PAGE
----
After Sunny Murray left Cecil Taylor’s band, he asked me if he could put his drums in my apartment. We had already played together once, at Slugs’, when I first came to town. And of course I knew his work; I knew that he was rightfully called “the dean of modern drumming.”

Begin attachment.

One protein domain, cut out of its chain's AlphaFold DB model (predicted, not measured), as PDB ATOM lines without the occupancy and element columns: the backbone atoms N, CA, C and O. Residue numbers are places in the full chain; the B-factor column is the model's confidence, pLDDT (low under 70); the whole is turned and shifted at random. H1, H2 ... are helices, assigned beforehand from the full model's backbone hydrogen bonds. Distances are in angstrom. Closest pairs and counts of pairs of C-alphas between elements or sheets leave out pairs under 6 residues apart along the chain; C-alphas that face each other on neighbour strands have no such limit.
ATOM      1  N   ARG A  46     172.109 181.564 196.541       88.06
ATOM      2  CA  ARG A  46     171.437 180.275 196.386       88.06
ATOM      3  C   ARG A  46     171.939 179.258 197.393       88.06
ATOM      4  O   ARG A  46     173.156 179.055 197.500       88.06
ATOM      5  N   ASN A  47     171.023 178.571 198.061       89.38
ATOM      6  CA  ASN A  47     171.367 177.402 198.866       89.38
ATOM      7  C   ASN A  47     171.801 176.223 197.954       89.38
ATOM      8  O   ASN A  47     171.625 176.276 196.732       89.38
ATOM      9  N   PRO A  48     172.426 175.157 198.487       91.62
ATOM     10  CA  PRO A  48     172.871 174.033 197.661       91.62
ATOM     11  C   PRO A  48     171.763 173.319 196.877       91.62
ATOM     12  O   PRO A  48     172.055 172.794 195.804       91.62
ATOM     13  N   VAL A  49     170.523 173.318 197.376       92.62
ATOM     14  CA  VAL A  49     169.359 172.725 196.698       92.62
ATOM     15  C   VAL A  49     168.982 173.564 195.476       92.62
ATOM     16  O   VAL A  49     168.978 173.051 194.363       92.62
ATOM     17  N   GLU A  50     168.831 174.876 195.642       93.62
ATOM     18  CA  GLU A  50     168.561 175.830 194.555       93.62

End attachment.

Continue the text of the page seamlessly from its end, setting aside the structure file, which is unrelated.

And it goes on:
I had a $40 walk-up with a bathtub in the kitchen on East Third Street, between First and Second Avenues, and once Sunny got his drums in the corner of that small living room we started playing together every day. He brought the tribalness of the Choctaw Indians, [part of his heritage] from back in Oklahoma. He could get the drums to break glass with his intensity, just off of vibrations. I remember everything sliding off the shelves. His tone would attack you in a way that you could not escape. If you were at the piano, you had to come in with that same kind of commitment.